This flow cytometry based Y2H array approach affords the advantages of automated liquid handling and quantitative reporter analysis, as well as detection of self-activators. It shows promise for future large-scale analysis of PPIs and adds a powerful new assay to the toolbox of flow cytometry-associated proteomics technologies. With further optimisation and miniaturisation, this Y2H array approach could become a useful tool in the large-scale analysis of PPIs, particularly, in the identification of host-pathogen PPIs.

 

References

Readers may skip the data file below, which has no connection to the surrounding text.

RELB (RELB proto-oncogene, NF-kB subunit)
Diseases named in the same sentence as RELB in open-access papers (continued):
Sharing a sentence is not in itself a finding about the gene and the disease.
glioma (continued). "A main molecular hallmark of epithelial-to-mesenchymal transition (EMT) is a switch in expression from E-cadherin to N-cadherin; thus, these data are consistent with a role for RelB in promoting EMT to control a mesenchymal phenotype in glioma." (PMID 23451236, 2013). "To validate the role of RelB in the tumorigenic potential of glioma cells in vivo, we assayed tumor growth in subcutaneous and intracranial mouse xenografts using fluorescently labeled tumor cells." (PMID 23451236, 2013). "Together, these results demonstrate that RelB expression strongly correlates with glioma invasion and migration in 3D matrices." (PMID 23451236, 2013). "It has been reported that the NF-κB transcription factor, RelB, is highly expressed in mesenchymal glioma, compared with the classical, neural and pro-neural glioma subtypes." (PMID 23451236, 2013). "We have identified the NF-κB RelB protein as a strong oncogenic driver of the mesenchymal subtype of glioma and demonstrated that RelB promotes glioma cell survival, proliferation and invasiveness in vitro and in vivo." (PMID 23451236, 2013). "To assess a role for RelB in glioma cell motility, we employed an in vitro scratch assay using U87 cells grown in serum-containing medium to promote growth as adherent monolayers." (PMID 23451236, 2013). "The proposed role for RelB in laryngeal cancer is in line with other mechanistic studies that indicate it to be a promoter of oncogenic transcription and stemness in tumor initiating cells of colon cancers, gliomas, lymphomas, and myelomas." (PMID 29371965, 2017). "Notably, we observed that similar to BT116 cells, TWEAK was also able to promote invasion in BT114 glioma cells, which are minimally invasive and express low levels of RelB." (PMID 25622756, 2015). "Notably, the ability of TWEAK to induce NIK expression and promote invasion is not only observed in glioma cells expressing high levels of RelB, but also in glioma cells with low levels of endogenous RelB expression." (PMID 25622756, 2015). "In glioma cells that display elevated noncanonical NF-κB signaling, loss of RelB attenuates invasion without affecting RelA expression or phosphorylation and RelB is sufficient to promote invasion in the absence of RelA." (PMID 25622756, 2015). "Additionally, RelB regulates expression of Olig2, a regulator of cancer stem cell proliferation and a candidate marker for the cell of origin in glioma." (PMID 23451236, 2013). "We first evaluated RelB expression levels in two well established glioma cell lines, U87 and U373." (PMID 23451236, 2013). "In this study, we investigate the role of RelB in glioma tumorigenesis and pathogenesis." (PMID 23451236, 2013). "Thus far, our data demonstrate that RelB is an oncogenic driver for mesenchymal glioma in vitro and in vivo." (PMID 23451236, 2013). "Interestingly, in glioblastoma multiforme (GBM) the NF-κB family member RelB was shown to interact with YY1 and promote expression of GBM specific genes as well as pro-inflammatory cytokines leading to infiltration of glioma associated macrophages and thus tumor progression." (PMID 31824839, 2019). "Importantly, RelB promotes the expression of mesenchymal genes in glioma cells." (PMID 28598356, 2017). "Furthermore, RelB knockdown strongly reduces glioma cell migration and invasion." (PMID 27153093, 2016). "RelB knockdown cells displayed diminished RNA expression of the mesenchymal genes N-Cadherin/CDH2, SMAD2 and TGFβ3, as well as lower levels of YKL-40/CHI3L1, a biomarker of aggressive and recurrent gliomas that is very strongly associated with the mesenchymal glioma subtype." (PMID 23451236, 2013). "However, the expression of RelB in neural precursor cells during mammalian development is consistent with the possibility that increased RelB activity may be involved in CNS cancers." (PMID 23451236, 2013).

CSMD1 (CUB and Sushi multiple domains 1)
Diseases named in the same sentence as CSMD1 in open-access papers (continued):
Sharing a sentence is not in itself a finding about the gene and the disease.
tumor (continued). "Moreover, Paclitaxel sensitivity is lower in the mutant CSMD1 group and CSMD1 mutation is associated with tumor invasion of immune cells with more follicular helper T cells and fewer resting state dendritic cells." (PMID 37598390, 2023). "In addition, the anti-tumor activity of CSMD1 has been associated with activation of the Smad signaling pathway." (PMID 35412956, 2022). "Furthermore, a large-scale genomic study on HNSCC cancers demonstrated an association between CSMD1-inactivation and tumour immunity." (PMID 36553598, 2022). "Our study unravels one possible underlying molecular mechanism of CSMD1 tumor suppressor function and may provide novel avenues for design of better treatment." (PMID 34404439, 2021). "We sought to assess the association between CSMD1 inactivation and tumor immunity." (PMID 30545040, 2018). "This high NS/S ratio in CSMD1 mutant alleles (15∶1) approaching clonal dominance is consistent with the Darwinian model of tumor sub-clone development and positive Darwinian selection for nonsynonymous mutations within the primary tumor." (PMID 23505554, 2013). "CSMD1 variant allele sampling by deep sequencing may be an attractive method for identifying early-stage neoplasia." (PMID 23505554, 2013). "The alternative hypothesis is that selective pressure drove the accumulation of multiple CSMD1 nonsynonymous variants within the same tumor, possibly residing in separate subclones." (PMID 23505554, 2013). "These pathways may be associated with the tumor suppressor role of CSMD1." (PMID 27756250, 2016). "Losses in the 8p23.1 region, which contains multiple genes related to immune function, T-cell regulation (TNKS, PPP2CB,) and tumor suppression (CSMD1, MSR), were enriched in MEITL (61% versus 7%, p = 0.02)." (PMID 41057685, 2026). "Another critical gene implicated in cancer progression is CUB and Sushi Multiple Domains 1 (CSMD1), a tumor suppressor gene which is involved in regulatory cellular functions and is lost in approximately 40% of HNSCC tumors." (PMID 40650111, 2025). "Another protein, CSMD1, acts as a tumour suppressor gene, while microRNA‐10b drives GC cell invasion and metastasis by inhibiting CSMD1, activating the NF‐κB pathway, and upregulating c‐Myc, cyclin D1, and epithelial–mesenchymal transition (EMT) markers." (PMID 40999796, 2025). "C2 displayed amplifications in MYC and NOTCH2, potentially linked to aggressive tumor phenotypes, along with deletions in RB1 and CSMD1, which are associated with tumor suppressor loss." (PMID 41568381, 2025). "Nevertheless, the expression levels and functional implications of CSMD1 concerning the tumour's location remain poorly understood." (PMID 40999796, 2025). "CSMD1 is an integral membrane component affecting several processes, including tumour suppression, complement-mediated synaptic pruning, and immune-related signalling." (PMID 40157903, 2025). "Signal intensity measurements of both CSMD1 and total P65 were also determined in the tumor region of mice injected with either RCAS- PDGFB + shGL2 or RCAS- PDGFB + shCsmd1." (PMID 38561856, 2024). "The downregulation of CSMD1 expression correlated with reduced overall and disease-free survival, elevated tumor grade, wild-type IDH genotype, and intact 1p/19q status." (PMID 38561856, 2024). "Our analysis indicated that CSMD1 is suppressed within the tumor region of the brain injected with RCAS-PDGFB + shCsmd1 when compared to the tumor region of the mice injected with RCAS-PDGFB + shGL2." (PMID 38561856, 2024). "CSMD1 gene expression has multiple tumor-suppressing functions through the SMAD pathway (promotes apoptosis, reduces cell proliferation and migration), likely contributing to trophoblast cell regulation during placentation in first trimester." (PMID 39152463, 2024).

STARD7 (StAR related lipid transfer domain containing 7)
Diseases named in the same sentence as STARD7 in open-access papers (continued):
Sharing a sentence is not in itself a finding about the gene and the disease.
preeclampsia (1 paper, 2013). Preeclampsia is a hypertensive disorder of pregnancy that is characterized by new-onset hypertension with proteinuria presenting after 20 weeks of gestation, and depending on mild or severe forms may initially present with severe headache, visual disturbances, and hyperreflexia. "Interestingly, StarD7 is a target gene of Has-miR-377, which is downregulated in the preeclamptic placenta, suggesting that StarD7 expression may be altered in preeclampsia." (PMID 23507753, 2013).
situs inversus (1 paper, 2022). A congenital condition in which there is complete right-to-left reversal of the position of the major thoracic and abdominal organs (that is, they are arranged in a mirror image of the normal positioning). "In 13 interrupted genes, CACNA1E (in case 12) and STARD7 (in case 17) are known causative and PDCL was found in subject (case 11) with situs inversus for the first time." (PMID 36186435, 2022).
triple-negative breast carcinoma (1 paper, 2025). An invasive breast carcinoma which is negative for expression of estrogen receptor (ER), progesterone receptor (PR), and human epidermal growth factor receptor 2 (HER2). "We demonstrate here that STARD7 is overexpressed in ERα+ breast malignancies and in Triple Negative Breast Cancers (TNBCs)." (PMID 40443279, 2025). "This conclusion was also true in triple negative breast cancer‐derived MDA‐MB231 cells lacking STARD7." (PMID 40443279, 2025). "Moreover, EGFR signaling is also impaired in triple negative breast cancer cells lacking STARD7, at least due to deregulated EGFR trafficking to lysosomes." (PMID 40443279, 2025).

1. Fields S and Song O Nature 1989; 340: 245-246.

2. Rajagopala SV and Uetz P Methods Mol Biol 2009; 548: 223-245.

3. Buckholz RG et al. J Mol Microbiol Biotechnol 1999; 1: 135-140.

4. Sklar LA et al. Curr Opin Pharmacol 2007; 7: 527-534.

5. Chen J et al. Cytometry A 2008; 73: 312-320.

6. Chen J et al. Cytometry A 2012; 81: 90-98.

 

Acknowledgment

This is supported by NIH U54 MH084690. BSE and LAS are inventors of HyperCyt and co-founders of IntelliCyt.

 

The authors

Jun Chen, Mark B. Carter, Bruce S. Edwards and Larry A. Sklar

UNM Center for Molecular Discovery,

Health Science Center,

University of New Mexico,

Albuquerque, NM 87131

USA

Correspondence to Jun Chen or Larry A. Sklar

e-mails:

juchen@salud.unm.edu

lsklar@salud.unm.edu